They have seen Papiss Cisse's like before. They know what it is to cherish a number nine in these parts. But though this is the club of Alan Shearer, Les Ferdinand and Jackie Milburn, it is Andy Cole who springs immediately to mind when the Newcastle United supporters watch Cisse play. Not since Cole have Newcastle boasted a striker so potent, so direct and so gloriously uncomplicated.
Robbie Fowler is looking for a club, and fast. He is 37 in a few weeks, and last month turned down a move to English Championship side Blackpool after it offered him a basic weekly salary of £90 ($142), with a £5,000 ($7935) match bonus on completing 90 minutes.
Uruguayan striker Luis Suarez scored for the first time since returning from his ban for racially abusing a fellow player as Liverpool moved into the last eight of the English FA Cup with a 6-1 win over Brighton.
The January transfer window: a mid-campaign silly season to send even the most sensible commentators doolally. Andy Carroll back to Newcastle? Sure, why not. Lionel Messi to West Brom? You heard it here first! January always lands a few surprises, but here are some of the storylines I'll be keeping an eye on over the next few weeks.
This Saturday will mark the anniversary of Fenway Sports Group's takeover of Liverpool and it comes just a few days after UK magazine FourFourTwo published its annual Football Rich List. The magazine ranked FSG owner John W Henry at 20th in the list, and calculated that each Premier League point Liverpool had earned since the purchase has cost Henry a whopping £7.5 million ($11.7M). (The team it beat last week, local rivals Everton, comes in at £48,000 per point, given that owner Bill Kenwright paid £20M for it in 2004.)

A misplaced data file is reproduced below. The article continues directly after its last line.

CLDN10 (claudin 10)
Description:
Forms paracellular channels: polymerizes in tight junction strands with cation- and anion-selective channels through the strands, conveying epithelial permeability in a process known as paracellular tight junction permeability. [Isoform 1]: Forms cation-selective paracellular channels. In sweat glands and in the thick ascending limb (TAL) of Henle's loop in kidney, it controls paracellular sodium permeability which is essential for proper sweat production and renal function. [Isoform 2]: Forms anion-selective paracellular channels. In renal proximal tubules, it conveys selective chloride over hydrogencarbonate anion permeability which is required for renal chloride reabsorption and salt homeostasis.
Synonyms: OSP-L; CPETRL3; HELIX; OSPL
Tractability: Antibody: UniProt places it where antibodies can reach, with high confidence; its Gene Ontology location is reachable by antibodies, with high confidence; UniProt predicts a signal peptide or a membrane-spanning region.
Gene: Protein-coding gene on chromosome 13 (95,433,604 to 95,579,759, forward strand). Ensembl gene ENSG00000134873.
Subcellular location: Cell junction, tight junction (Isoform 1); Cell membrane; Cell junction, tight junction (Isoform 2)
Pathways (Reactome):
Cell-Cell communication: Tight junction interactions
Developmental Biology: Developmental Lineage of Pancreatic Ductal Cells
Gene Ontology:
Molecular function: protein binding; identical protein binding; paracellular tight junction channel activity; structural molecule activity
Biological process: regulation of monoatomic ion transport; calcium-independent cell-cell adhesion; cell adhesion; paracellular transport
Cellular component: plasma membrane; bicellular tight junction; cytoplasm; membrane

Before Diego Forlan, Luis Suarez and company fired Uruguay into the semifinals of last year's World Cup, many people had forgotten (or never knew) that this little South American country with a population of under 3.5 million has an extraordinary soccer tradition.
After England's dismal showing in the World Cup, there were the usual calls for blood. Fabio Capello clearly wasn't going to go, so after lamenting the Football Association's curious decision to remove the release clause from the coach's contract shortly before the tournament, the media focused on which players could usefully be sacrificed. It was a stance in part rooted in embarrassment at the widespread acceptance of the myth of the "Golden Generation," and in part just because the rules of the tabloid game insist somebody must be blamed.
They say the Premier League table isn't worth looking at until at least 10 games into the season (which is good news for Everton, Stoke City and West Ham fans, since they occupy the relegation spots after four weeks), but the sight of Blackpool nestling in fourth, a point behind Manchester United and a point ahead of Manchester City and Tottenham Hotspur, is arresting nonetheless.